Huggingface: AI goes OpenSource

March 6, 2023

The year 2022 was all about Artificial Intelligence (AI). AI has found mainstream success and wide introduction to the masses, with applications such as PhotoAI, Lensa, Dream by Wombo and most notably: GPT-3 by OpenAI (fun fact: the T in GPT stands for transformer!)

Many successful app creators have used the OpenAI’s API to create their own spin on AI. The fine tuning possibilities have been numerous. However, what if you could create your own model, free of charge and put it online, the open source way for everyone to use? To explain how this idea became a reality, let us dive deeper into Transformer Models. 

Into the Tech of It

Transformer models are a type of deep learning model that is based on attention mechanisms. They are most prominently used in natural language processing (NLP) but can also be used in other tasks, such as image generation, computational vision tasks or text-to-speech tasks just to name a few. Transformer models are based on the encoder-decoder architecture, which consists of an encoder to process the input sequence and a decoder to generate an output sequence.

The encoder reads the input sequence and uses an attention mechanism to learn the context of each word. The decoder then uses this context to generate the output sequence. Many of the transformer models are trained on many GPUs which would be almost impossible for an individual user to achieve (unless said individual has NVIDIA as a sponsor, and unlimited electricity). This makes it so important that these base models are shared! 

There are two main encoder types, autoencoding models and autoregressive models. Autoregressive models guess the next token based on previous ones and are used for text generation. GPT is an example. Autoencoding models corrupt input tokens and try to reconstruct the sentence, and are used for classification. BERT is an example.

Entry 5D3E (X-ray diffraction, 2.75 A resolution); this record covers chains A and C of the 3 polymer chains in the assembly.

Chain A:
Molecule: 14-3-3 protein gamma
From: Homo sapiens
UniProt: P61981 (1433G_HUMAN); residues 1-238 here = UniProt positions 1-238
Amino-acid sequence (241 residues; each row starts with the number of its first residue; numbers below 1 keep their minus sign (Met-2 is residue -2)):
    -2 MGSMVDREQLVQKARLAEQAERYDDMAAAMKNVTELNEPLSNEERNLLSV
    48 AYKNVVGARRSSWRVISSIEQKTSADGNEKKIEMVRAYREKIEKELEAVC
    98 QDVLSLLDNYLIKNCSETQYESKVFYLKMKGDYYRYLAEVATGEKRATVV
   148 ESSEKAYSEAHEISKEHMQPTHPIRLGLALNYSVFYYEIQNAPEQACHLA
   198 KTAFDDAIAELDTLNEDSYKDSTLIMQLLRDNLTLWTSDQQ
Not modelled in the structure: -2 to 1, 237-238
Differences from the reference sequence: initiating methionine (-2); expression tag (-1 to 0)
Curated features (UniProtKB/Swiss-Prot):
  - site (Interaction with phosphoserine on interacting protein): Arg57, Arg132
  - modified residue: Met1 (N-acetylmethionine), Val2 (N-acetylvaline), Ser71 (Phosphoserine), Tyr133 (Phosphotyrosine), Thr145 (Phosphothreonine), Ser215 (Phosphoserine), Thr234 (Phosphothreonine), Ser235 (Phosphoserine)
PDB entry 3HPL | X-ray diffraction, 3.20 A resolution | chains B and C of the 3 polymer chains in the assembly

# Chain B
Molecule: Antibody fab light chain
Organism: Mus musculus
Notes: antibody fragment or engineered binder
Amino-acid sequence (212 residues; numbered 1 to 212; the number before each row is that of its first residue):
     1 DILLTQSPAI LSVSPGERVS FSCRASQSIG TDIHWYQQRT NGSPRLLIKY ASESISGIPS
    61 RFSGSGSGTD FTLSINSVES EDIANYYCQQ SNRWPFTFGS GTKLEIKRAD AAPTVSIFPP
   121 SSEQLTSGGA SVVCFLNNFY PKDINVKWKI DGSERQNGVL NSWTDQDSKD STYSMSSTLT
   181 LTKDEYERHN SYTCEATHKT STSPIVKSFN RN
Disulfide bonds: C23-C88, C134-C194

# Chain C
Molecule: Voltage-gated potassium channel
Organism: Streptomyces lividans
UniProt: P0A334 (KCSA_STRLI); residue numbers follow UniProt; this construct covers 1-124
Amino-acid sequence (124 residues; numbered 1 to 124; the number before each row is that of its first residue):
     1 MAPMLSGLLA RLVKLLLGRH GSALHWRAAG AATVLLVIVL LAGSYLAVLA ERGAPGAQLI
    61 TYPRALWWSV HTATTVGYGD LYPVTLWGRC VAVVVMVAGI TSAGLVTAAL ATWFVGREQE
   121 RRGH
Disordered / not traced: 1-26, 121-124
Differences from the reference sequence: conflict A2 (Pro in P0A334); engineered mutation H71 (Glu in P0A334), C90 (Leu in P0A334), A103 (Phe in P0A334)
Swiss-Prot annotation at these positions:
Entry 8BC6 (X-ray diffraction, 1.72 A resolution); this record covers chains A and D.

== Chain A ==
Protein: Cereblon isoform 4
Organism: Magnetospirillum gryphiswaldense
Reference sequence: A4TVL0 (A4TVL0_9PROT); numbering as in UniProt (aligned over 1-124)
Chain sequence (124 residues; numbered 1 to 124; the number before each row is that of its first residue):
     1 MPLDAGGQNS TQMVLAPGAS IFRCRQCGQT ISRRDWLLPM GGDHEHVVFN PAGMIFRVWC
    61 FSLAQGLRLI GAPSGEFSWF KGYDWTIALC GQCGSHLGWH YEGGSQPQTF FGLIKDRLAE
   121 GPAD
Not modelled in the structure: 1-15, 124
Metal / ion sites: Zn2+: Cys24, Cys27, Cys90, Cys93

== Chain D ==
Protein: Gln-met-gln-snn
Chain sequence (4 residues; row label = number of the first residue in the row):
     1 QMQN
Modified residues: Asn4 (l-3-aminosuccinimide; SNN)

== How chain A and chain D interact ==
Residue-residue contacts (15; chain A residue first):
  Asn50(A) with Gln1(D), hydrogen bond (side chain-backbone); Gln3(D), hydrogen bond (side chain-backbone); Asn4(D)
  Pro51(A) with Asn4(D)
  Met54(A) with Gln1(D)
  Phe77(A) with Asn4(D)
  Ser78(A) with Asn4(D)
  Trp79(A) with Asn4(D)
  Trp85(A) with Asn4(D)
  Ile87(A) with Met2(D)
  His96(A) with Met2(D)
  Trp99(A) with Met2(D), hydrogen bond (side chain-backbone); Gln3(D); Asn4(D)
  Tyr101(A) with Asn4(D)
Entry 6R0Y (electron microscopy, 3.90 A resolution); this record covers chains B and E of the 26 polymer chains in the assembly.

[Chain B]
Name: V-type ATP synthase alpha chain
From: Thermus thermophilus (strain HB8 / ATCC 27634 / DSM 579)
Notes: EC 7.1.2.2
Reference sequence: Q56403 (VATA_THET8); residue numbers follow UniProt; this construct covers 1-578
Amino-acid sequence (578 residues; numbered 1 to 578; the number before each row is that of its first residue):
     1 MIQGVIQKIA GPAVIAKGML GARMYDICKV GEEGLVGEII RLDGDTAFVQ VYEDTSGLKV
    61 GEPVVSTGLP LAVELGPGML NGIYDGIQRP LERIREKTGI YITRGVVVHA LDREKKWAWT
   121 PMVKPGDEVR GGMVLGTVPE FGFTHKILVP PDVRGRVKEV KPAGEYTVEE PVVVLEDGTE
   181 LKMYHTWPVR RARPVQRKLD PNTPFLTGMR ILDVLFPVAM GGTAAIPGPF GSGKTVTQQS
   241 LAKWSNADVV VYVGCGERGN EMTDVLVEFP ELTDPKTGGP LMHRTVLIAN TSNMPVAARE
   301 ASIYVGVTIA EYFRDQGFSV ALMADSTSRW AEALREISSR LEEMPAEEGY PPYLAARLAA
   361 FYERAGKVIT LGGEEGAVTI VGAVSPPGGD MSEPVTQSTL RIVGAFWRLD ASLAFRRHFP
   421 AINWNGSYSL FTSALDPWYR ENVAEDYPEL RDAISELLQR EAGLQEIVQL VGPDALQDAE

Importance of Open Source in AI

The proverb ‘Knowledge is Power’ still remains true. However, together we are smarter! We can only think about what the future holds, as hopefully more institutions will share their knowledge. Transformers could become not only applicable to language but also molecular structures which pave the way to discoveries of new material techniques or medicine. They are based on self-supervised learning – this means they train themselves on unlabeled data. Additionally,  there could be transformer models based on laws from each country, to help make law services more accessible, including  to low income families. 

Another reason why it is so important to make this open for anyone is to create new use cases. Let me give an example with one of the most important models in use today: BERT. BERT self-supervised learning is for two tasks: 

Masked Language Modeling (MLM): In this task, 15% of the words in a sentence are randomly masked by the model. The model then has to predict the masked words. This is different from traditional recurrent neural networks (RNNs) that usually see the words one after the other, or from autoregressive models like GPT, which internally masks the future tokens. It allows the model to learn a bidirectional representation of the sentence.

Next Sentence Prediction (NSP) in this NLP task, the model concatenates two masked sentences as input during pre-training. These can be sentences that were originally seen by the model or also variations. The prediction that the model has to make is whether these two sentences were following each other or not.  

Although these tasks are interesting, and not trivial, let us now look at the real power of open source! These tasks are by far not the only thing these transformer models are used for today. Many variations on these tasks have been uploaded to the platform such as hate-speech detection, sentiment analysis and many more. It could be compared to a lego-set: you can build what is on the packaging, or some variation of it. That’s why in the next section, an example will be given on how to finetune your own BERT model. 

Hands on

The next chapter will happen in a Jupyter Notebook!
Although, I chose a hard dataset for this demo, it is the intention that you can play around with it and change certain variables like the learning rate and the number of categories to make it less overwhelming. You can also change the data and model if you feel like it!

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